This trait is present in the iridescence layer which is most visible on the green and sometimes steel blue color. Metallic coloration was developed by crossing a wild splendens to wild imbillis (which reflected a different spectrum – yellow to yellow-green smaragdina, and mahachai are used in the Thai hybrid types for a very long time and used in the fighting rings. Wild coppers are also used. Lots of people take credit on being the first but is a very old cross just remade.
Among the first popular metallic color was the copper. It’s a steel-grey color that blends to a tint of red, giving it that copper look. Due to the nature of the metallic properties, it often exhibits different colors with different light angles – copper, gold, green and gold.
* Genetically, metallic is dominant over normal color.
* Full mask is dominant over regular dark head.
* Red is partially dominant – will always show on the fins and sometimes on the body.
Copper has the same genetic code as a steel blue but with metallic genes (++). In the first few years of its creation; Copper was recessive over iridescence it acts a little different in wild coppers where layers are reversed.
Copper x green = mostly green (of different shades, both metallic and normal), very few copper and steel blue.
Copper x royal blue = green, steel blue, very few copper.
Copper x red = muti copper with red fins (mostly fully red)
***Most of the time this cross do not produce full masking.
Copper has mutated and are now equally dominant.
* Copper x green = green (metallic and regular) and copper (fairly equal)
* White opaque x copper = platinum, copper, a mixture of both, strays are irid pastel/Cambodian like colors, irid colors (both metallic and regular).
*** Keep in mind that copper has been excessively cross bred to different colors. Thus it’s safe to say that there are no longer pure copper genetics. That being said –
* Copper x platinum = traditional Cambodian (with some iridescence), red Cambodian, yellow, solid copper, copper with red fins (red copper), green (mainly multi), both green and copper with yellow fins, pastel like colors
* Copper x red Cambodian (metallic line) = red copper, gold copper, silver-ish copper, Cambodian (metallic and regular), Cambodian-red copper mix, pastel like colors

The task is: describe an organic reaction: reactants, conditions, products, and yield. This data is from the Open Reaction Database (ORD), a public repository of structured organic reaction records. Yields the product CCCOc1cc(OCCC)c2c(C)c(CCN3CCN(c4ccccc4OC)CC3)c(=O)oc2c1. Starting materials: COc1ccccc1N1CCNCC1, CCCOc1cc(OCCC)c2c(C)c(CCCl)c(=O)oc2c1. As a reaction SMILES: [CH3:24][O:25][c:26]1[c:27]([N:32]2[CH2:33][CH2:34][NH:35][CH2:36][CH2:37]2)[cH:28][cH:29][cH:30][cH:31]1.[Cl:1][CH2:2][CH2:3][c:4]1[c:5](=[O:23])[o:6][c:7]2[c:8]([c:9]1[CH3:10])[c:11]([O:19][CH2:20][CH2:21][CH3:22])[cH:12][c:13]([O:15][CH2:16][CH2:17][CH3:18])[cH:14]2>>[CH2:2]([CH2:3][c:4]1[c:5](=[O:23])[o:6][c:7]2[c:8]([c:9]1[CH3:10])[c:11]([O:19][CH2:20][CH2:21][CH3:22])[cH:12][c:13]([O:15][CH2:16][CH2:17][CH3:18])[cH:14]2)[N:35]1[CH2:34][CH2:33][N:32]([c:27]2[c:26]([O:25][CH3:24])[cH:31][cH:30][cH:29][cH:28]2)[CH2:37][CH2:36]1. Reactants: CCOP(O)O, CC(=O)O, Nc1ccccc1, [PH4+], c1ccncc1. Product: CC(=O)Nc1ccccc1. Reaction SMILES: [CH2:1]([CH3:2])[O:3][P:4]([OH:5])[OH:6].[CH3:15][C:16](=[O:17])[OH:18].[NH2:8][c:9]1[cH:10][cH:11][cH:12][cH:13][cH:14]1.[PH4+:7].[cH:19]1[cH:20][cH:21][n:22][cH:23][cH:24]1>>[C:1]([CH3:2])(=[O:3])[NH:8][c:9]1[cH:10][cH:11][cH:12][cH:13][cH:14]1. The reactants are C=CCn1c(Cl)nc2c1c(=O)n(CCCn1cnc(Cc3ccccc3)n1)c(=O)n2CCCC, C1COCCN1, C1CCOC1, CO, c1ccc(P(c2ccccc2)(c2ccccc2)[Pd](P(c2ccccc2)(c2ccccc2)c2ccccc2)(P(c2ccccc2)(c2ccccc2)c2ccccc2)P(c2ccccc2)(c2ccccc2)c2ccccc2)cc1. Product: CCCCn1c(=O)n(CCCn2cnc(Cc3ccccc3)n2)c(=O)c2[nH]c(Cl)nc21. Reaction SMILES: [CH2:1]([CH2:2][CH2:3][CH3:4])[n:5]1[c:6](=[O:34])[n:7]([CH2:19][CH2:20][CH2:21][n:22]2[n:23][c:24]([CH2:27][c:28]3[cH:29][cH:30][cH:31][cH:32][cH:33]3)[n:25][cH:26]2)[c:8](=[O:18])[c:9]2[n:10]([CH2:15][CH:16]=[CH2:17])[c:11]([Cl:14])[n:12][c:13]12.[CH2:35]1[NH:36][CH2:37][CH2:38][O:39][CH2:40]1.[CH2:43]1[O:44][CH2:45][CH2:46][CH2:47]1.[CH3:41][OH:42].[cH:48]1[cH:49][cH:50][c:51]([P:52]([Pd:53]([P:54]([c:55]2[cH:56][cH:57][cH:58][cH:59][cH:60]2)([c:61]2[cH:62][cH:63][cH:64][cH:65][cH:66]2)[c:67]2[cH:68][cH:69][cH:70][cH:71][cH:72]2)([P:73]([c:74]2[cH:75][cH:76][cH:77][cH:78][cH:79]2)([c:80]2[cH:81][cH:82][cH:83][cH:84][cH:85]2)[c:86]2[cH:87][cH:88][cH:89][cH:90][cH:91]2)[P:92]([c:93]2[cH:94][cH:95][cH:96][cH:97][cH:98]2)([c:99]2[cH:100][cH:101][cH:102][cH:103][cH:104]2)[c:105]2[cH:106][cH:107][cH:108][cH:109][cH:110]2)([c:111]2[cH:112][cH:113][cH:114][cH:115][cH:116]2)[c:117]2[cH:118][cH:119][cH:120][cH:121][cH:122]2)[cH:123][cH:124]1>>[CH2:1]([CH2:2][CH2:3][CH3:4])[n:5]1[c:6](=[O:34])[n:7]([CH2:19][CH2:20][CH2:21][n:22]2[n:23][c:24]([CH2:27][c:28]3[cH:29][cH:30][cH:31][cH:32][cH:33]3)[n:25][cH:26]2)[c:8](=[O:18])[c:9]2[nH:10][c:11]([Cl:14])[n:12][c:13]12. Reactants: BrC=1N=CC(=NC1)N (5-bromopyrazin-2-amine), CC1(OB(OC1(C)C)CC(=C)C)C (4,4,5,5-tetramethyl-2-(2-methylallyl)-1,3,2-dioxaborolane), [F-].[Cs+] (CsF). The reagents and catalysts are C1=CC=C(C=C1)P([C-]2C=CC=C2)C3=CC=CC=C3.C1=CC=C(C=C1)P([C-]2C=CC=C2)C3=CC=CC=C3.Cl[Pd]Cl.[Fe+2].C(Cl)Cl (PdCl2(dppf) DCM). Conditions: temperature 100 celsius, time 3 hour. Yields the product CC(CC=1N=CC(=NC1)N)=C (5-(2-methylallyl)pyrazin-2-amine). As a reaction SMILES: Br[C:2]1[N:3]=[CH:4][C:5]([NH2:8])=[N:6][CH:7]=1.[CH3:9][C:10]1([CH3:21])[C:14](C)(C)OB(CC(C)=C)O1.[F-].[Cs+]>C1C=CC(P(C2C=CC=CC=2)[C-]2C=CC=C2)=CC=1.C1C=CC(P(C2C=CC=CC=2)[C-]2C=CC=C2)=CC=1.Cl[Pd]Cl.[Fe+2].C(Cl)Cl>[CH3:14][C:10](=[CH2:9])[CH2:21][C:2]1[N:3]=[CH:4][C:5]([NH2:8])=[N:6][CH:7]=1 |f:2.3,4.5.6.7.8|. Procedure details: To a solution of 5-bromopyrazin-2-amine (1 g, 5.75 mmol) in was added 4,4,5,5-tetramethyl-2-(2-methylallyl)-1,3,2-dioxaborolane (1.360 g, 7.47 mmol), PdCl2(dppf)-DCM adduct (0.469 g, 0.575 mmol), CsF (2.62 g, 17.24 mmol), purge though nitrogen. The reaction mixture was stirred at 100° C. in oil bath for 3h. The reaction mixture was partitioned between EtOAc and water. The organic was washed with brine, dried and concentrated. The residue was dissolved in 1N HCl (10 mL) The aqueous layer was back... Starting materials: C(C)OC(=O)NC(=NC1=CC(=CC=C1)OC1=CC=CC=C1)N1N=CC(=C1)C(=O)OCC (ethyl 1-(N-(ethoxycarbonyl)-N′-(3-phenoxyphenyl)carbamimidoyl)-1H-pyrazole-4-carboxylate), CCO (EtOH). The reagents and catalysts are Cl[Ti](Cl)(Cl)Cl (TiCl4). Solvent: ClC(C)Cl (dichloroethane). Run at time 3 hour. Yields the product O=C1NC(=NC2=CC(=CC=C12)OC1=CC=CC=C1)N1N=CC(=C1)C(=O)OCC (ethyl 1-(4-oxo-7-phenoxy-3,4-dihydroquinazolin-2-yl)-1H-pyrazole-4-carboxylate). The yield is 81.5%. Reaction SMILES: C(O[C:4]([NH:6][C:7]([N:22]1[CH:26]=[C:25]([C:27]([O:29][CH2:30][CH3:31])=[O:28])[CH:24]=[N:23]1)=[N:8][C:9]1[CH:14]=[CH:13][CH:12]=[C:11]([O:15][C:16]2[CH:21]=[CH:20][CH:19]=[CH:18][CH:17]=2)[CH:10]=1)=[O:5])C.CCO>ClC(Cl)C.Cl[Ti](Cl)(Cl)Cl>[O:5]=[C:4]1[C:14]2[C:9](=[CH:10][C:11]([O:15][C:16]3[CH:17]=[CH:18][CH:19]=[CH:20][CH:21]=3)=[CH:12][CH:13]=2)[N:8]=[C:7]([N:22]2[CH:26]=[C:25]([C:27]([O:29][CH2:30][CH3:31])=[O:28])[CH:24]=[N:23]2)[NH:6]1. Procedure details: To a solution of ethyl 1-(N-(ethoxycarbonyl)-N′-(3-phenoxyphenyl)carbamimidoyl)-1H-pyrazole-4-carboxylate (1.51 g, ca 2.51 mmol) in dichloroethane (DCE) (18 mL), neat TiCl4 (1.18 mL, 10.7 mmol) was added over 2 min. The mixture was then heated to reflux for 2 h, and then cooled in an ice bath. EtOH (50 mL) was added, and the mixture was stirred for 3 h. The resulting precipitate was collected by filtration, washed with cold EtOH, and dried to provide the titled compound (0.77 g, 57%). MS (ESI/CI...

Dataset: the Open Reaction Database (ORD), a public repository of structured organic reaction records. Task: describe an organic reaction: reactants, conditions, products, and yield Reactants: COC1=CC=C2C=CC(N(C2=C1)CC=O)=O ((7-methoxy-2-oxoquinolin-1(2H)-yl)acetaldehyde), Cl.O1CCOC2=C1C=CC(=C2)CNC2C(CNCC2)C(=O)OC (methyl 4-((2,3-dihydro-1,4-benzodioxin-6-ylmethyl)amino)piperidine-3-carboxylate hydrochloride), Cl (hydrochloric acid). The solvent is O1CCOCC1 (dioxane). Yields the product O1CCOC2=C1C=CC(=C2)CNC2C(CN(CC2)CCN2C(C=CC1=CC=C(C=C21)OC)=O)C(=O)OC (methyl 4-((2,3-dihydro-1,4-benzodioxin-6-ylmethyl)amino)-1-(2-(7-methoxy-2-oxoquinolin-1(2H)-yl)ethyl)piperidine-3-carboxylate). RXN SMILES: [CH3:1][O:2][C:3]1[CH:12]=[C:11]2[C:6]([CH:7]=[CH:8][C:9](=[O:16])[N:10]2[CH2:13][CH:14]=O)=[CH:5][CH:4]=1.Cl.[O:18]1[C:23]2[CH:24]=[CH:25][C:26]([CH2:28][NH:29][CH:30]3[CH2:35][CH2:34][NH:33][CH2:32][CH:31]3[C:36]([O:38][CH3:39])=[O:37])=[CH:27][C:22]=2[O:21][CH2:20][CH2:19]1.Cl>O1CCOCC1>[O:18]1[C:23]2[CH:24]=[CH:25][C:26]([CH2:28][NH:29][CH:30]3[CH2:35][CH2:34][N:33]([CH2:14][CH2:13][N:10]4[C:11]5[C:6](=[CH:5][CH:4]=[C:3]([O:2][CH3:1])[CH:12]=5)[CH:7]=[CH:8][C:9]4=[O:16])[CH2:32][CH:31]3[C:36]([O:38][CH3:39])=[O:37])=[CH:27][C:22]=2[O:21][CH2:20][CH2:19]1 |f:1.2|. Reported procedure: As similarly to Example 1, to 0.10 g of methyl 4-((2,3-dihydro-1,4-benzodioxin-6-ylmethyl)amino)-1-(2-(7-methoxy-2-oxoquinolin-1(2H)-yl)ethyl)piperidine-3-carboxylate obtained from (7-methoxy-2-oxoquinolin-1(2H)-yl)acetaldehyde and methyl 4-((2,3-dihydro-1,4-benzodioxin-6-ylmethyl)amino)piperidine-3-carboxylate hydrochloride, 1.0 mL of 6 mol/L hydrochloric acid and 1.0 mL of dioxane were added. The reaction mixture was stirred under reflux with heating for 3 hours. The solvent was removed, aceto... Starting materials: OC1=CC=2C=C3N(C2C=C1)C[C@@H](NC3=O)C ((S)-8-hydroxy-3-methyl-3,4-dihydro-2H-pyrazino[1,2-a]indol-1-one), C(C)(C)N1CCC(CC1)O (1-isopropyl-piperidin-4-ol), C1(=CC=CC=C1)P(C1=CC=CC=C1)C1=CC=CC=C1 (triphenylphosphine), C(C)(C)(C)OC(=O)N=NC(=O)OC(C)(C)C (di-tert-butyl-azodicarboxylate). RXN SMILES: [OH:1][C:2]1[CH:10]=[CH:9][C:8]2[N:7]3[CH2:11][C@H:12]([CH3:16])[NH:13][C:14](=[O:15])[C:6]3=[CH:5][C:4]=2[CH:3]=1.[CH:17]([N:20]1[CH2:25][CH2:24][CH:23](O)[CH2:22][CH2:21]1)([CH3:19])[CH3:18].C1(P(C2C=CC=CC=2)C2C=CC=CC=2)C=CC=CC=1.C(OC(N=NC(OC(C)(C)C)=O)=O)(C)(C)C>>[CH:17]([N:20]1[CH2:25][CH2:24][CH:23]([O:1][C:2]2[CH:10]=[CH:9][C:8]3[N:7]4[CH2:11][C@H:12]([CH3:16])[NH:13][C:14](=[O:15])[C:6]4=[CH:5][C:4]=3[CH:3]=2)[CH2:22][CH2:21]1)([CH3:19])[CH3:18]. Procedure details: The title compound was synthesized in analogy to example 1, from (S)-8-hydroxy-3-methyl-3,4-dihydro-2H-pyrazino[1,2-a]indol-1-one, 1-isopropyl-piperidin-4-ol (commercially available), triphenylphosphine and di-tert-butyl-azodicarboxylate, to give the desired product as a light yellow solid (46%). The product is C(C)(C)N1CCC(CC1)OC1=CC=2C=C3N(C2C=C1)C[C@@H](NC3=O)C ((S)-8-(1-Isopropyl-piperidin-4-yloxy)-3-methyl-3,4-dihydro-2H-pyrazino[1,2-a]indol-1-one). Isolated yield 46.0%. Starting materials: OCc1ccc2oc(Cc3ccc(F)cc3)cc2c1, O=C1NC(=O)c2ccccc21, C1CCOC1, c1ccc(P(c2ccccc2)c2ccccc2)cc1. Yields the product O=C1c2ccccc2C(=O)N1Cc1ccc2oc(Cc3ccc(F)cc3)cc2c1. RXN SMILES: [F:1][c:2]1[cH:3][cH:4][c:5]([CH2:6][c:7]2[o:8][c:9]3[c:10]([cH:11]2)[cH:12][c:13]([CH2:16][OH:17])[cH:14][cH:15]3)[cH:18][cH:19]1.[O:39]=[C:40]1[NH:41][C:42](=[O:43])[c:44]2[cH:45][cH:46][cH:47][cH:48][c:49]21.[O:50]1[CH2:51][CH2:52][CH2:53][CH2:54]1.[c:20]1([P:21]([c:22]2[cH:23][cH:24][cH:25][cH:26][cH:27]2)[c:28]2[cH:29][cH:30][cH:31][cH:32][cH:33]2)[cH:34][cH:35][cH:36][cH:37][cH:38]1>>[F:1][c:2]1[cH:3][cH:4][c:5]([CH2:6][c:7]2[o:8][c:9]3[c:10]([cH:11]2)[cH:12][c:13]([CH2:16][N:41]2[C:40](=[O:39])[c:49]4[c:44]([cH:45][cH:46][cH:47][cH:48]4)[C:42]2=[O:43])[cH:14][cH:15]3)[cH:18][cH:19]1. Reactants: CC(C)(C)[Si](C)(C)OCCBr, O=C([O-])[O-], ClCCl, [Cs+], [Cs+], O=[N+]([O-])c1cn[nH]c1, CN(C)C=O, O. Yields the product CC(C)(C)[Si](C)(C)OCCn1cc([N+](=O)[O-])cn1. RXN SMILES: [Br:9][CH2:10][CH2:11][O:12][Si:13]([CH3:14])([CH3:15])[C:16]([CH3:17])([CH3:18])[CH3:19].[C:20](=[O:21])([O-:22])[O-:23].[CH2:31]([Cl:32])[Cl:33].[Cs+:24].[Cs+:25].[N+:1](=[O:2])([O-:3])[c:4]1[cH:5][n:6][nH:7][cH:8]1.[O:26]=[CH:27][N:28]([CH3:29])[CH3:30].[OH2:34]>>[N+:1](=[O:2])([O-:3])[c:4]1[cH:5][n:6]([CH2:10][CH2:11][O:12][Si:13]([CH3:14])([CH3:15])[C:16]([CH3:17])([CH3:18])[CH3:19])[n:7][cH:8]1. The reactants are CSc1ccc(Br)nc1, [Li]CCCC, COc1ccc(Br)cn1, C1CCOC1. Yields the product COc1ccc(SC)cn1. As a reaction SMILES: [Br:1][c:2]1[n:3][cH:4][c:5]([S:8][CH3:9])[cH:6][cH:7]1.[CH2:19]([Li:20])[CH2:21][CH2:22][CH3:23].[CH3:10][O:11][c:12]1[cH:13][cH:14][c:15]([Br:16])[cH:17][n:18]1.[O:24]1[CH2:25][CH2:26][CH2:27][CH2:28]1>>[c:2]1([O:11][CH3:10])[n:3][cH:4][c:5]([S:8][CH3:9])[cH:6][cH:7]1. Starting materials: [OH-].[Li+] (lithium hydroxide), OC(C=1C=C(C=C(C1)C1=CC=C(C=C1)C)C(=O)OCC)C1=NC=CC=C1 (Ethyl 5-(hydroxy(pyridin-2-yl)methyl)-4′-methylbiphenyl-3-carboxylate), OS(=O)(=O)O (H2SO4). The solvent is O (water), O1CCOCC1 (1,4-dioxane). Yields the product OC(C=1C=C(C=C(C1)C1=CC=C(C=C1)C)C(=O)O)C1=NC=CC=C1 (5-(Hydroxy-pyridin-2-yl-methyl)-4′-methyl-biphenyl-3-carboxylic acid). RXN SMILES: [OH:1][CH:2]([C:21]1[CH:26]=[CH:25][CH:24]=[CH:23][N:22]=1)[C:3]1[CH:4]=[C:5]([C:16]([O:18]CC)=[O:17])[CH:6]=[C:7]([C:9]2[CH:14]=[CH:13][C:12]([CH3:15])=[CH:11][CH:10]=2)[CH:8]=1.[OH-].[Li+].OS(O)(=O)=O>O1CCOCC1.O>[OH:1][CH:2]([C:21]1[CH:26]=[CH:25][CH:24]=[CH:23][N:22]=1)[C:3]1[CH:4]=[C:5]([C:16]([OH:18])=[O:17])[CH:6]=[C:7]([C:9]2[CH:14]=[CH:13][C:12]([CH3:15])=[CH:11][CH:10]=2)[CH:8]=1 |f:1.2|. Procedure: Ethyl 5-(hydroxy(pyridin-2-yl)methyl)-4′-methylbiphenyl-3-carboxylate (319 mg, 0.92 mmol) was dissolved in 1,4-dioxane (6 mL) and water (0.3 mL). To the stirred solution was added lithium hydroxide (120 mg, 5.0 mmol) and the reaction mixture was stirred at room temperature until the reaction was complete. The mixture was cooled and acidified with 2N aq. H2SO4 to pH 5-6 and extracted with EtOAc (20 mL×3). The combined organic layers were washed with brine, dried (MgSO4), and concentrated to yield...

Was produced from further cross breeding to wild types and selectively breeding their offspring. Dragons are metallic based bettas with thick looking scales covering the whole body (full masked dragon). This trait was designed to have white/silver body with different colored fins – which gives them their names;
Red dragon = white body with red fins
Yellow dragon = white body with yellow fins
Black dragon = silver/grey body with black fins …….. And so on
Iridescence colored dragons does not display this pattern. Instead iridescence color covers the whole body and fins. Thus, a green dragon has thick green scales and fins. A blue dragon has blue body and fins, etc.
Since dragons need double metallic allele, they are recessive. Crossing a dragon to a regular will produce dragon genos. Physically they will show partial dragon scales. Usually after inbreeding to F3 will return the full masked dragon feature.
Iridescence colored dragon works similarly to that of regular scale. So pure iridescence colored dragons:
* Green dragon x green dragon = green dragon
* Steel blue dragon x steel blue dragon = steel blue
* Blue dragon x blue dragon = green, steel blue, blue (all dragons)
***As repeatedly stated, there are no “pure bred” betta. It’s more likely that you will end up with other color variations as well.
* Ideal Red dragons are white body with red fins – no iridescence or other colors on the rays.
Many “red dragons” sold carry white or iridescence rays.
* Since dragons are metallic based plus the fact that they have been crossed bred:
Breeding red dragons (pure or otherwise) = red dragons (both pure and multi), yellow, orange, gold, platinum (mostly dragons, possibly some regular) – some more severely crossed may throw coppers.